If you're planning a home garden and have lots of sun, adding sun-loving ornamental trees can bring many dimensions of interest and color to your environment. While no tree is so superior to others that it could be called the best, many excellent choices exist that can become special focal points in a garden plan.
1. Flowering Trees
Some sun-loving trees are particularly ornamental because they display showy, colorful flowers during the growing season. For spring blooms, dogwood trees are a vibrant choice with many varieties. The kousa or Chinese dogwood (Cornus kousa) has bright white flowers that open in late spring, making a strong contrast against its deep green leaves, while the common white dogwood (Cornus florida) blooms earlier, usually in April or early May, before its leaves appear. These trees do well in full sun in U.S. Department of Agriculture plant hardiness zones 5 through 8 and 5 through 9, respectively. For mid-summer flowers, the mimosa tree (Albizia julibrissin) thrives in sun and features clusters of pink flowers that resemble powder puffs. It grows in USDA zones 6 through 9.
2. Fruit Trees
Many ornamental fruit trees that don't bear fruit are renowned for their stunning flowers and also thrive in full sun. The Japanese, or Yoshino, cherry tree (Prunus x yedoensis) is one of the showiest, growing 40 to 50 feet tall and covering itself in pale pink, fragrant flowers in mid-spring. The weeping higan cherry (Prunus pendula "Pendula rosea") is another ornamental cherry tree that has drooping branches with abundant, showy pink flowers. It grows best in full sun, but can also tolerate a few hours of partial shade each day. Both trees grow in USDA zones 5 through 8. A non-fruiting pear tree called "Bradford" (Pyrus calleryana "Bradford") is also ornamental and prefers full sun. It is covered in white flowers by mid-April and grows in USDA zones 5 through 9.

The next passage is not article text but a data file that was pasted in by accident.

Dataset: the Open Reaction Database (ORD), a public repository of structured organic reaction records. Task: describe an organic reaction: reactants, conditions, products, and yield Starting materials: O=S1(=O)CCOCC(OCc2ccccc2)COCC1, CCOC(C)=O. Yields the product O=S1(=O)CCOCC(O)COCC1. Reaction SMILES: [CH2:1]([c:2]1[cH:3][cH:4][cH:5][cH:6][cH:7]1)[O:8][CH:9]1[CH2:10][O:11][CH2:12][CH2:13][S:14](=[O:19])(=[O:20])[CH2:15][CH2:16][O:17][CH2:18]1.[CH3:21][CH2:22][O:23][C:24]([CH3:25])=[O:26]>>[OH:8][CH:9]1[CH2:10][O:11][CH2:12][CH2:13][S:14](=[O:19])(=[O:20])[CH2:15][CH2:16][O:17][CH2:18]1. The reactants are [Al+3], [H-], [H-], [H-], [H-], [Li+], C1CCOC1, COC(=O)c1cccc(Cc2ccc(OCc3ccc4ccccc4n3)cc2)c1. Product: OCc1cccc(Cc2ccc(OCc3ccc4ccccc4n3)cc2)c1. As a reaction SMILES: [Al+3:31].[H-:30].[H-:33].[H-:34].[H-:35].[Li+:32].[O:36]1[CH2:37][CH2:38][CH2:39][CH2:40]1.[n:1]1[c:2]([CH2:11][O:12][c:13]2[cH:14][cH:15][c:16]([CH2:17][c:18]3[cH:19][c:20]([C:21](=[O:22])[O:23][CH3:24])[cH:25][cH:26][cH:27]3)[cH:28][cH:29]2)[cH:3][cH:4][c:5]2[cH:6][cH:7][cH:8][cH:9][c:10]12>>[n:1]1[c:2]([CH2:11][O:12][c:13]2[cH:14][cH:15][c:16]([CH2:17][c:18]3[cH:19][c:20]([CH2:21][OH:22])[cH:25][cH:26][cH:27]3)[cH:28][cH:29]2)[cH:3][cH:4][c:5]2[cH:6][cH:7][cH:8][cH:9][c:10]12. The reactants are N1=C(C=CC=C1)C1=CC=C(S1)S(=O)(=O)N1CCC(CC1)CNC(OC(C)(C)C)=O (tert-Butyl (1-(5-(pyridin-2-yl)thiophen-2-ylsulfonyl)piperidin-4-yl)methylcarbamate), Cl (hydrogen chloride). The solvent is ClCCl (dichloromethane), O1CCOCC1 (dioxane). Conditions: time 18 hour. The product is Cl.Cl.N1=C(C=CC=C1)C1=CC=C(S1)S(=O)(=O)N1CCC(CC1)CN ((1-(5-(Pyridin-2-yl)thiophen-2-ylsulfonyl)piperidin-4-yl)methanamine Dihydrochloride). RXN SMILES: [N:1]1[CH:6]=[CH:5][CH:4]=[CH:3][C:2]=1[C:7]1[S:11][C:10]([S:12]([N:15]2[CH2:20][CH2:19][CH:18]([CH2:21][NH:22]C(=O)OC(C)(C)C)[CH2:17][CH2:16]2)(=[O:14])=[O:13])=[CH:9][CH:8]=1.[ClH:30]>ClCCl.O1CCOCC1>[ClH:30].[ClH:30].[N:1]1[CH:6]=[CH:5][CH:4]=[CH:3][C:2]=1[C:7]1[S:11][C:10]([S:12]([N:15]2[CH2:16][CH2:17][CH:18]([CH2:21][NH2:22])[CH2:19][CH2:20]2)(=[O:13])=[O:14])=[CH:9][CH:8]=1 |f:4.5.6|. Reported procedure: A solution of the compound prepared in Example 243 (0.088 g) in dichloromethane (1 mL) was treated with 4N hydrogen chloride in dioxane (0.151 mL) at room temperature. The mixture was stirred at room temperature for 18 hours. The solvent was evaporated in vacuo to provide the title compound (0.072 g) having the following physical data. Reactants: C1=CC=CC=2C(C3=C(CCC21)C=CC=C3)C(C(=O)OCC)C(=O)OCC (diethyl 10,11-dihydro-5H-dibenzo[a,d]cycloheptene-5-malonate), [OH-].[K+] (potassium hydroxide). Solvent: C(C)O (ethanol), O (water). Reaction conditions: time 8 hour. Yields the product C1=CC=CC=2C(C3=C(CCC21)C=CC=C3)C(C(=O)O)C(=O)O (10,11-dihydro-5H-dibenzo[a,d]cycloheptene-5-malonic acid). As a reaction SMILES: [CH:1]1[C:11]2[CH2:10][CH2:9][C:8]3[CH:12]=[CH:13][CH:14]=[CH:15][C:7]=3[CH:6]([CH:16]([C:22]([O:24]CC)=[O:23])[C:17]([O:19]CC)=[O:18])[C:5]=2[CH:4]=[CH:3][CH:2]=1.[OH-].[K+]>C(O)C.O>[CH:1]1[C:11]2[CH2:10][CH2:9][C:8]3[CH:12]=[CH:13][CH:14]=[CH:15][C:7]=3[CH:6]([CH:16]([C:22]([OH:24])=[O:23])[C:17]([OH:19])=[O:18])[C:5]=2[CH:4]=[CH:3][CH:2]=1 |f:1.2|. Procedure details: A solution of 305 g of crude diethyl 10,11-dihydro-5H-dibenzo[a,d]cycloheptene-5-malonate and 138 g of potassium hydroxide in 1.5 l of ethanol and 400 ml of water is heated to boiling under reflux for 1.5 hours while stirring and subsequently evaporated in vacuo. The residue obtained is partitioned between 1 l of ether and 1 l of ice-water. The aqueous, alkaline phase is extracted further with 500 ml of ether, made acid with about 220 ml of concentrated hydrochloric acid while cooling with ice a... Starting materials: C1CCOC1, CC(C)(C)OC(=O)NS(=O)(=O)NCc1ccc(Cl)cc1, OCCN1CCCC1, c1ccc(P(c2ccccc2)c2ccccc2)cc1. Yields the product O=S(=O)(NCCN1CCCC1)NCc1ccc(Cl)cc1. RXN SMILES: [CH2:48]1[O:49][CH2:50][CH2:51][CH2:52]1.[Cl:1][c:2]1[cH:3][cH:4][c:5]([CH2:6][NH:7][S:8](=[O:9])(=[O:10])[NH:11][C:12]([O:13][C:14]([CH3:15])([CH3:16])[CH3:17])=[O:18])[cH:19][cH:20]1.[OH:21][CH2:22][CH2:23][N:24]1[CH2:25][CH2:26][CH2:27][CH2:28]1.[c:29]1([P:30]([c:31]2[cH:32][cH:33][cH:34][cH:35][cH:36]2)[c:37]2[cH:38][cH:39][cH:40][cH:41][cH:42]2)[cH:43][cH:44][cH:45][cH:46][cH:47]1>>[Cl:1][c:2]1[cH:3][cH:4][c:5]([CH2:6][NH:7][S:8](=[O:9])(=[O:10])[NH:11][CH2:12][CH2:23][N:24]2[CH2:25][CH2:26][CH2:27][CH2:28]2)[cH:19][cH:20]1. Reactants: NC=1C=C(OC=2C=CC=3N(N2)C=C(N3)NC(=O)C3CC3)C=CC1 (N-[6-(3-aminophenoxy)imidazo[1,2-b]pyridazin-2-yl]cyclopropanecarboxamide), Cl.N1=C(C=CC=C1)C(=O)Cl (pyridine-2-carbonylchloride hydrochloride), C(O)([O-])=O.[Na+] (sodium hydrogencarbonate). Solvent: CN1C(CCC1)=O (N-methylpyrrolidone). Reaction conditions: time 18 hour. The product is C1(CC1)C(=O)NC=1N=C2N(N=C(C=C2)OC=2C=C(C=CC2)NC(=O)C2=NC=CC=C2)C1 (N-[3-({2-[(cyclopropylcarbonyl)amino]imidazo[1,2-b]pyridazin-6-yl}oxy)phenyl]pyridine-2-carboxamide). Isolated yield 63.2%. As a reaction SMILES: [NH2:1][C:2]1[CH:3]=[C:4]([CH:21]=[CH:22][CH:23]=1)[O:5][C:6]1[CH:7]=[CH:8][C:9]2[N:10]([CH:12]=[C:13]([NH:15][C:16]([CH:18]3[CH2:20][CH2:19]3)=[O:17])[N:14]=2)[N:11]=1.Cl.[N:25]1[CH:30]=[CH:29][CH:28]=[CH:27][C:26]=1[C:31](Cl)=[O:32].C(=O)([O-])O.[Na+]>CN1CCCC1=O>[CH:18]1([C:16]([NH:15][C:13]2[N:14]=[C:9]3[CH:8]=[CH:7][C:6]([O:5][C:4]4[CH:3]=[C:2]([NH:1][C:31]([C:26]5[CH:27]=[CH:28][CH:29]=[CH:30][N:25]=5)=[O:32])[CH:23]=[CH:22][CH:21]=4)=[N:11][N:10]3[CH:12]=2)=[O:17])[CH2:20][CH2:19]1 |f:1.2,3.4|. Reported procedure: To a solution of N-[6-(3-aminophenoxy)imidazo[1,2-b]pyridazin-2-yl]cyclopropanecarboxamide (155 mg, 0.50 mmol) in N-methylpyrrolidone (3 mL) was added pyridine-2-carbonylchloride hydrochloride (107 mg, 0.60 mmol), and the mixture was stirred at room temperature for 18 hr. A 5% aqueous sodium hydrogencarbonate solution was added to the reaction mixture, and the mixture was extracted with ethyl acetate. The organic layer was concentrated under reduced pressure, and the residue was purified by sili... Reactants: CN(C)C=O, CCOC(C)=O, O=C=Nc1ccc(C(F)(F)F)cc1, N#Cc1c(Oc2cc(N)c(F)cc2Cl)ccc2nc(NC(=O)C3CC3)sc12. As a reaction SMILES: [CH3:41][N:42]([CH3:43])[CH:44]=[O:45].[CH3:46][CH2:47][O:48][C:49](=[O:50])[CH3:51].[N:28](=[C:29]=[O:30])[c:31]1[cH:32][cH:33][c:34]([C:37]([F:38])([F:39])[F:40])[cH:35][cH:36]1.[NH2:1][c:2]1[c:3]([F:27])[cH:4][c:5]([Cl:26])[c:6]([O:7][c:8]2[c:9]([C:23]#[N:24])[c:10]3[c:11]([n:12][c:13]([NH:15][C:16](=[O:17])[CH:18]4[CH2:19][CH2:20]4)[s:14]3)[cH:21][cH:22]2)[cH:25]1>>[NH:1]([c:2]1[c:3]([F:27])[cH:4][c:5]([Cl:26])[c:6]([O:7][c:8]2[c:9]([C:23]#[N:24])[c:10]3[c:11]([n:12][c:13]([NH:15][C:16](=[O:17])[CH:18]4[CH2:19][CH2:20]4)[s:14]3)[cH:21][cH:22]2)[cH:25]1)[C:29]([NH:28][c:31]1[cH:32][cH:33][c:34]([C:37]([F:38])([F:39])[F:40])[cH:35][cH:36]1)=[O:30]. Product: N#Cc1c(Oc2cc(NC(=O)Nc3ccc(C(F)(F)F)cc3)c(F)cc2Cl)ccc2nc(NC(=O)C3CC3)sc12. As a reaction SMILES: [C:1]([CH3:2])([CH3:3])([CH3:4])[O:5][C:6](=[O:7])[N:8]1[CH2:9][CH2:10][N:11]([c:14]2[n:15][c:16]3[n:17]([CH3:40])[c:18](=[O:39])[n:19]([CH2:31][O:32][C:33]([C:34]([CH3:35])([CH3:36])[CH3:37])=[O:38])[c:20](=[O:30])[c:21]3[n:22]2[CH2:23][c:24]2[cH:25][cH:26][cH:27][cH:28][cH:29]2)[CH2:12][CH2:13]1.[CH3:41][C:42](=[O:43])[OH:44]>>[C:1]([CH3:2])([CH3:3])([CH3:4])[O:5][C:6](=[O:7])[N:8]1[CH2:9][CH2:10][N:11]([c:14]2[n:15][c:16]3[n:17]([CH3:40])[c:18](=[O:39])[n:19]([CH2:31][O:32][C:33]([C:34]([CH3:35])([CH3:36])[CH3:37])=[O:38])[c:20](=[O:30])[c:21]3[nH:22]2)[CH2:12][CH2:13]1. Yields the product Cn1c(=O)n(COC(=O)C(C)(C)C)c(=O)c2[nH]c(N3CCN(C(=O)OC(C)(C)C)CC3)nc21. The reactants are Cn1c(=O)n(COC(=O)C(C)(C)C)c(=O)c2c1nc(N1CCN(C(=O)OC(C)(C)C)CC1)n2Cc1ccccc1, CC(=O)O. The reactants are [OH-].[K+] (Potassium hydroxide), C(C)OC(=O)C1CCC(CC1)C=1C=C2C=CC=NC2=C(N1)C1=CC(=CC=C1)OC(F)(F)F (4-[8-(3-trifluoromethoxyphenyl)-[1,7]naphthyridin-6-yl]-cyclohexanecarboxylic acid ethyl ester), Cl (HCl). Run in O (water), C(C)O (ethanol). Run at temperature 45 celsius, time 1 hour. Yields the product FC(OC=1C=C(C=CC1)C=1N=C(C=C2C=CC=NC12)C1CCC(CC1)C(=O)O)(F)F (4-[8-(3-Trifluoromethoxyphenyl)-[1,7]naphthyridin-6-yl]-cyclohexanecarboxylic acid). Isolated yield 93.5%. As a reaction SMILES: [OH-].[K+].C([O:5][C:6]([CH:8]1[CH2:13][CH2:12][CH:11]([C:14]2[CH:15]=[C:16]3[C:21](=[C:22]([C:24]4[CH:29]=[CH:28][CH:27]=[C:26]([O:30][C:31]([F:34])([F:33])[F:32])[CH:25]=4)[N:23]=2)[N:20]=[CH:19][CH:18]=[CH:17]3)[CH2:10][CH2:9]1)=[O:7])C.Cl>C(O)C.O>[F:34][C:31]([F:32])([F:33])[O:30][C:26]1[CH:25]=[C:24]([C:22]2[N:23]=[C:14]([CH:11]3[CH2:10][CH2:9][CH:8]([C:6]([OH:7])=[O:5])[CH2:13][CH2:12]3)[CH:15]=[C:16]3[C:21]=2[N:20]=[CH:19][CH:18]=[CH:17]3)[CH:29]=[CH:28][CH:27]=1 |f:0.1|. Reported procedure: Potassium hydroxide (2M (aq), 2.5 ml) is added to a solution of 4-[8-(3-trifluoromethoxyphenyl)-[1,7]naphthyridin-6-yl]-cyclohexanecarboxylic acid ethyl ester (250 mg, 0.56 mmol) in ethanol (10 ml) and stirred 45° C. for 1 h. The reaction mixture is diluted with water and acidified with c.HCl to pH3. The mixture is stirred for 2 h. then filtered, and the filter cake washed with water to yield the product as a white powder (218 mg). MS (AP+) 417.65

Some sun-loving trees are especially ornamental because they have showy or interesting bark. The European white birch (Betula pendula) grows in USDA zones 2 through 6, where it is about 30 feet tall at maturity. Its bark is bright white, tends to peel in strips and is easily seen between its spacious, graceful branches. The paperbark maple tree (Acer griseum) is ornamental due in part to its cinnamon-to-orange colored bark, which peels slowly from its trunk and main branches. This tree thrives in full sun, but can also tolerate light shade for part of the day. It grows in USDA zones 4 through 8.
4. Fall Color
Some ornamental trees wait until fall to put on their colorful show with foliage that turns vivid shades of orange, yellow and red. The sweet gum tree (Liquidambar styraciflua) thrives in full sun and grows in USDA zones 5 through 9. It's a low-maintenance shade tree with fragrant leaves that turn a brilliant mix of yellow, orange, purple and red in fall. The smoketree (Cotinus coggygria) is another sun-loving specimen that has tiny flowers in clusters resembling puffs of smoke. It grows in USDA zones 5 through 8 and turns bright yellow or orange-red in fall. The cultivar "Royal Purple" has deep purple leaves that turn scarlet in fall, while "Ancot" has light green leaves that turn orange.
- Floridata: Cornus Kousa
- Floridata: Cornus Florida
- Floridata: Albizia Julibrissin
- Missouri Botanical Garden: Liquidmbar Styraciflua
- This Old House: 10 Best Trees and Shrubs for Fall Color
- Arbor Day Foundation: Cherry, Japanese Flowering (Yoshino)
- Missouri Botanical Garden: Prunus Pendula "Pendula Rosea"
- Missouri Botanical Garden: Pyrus Calleryana "Bradford"
- Missouri Botanical Garden: Betula Pendula
- Fine Gardening: Acer Griseum (Paperbark Maple)
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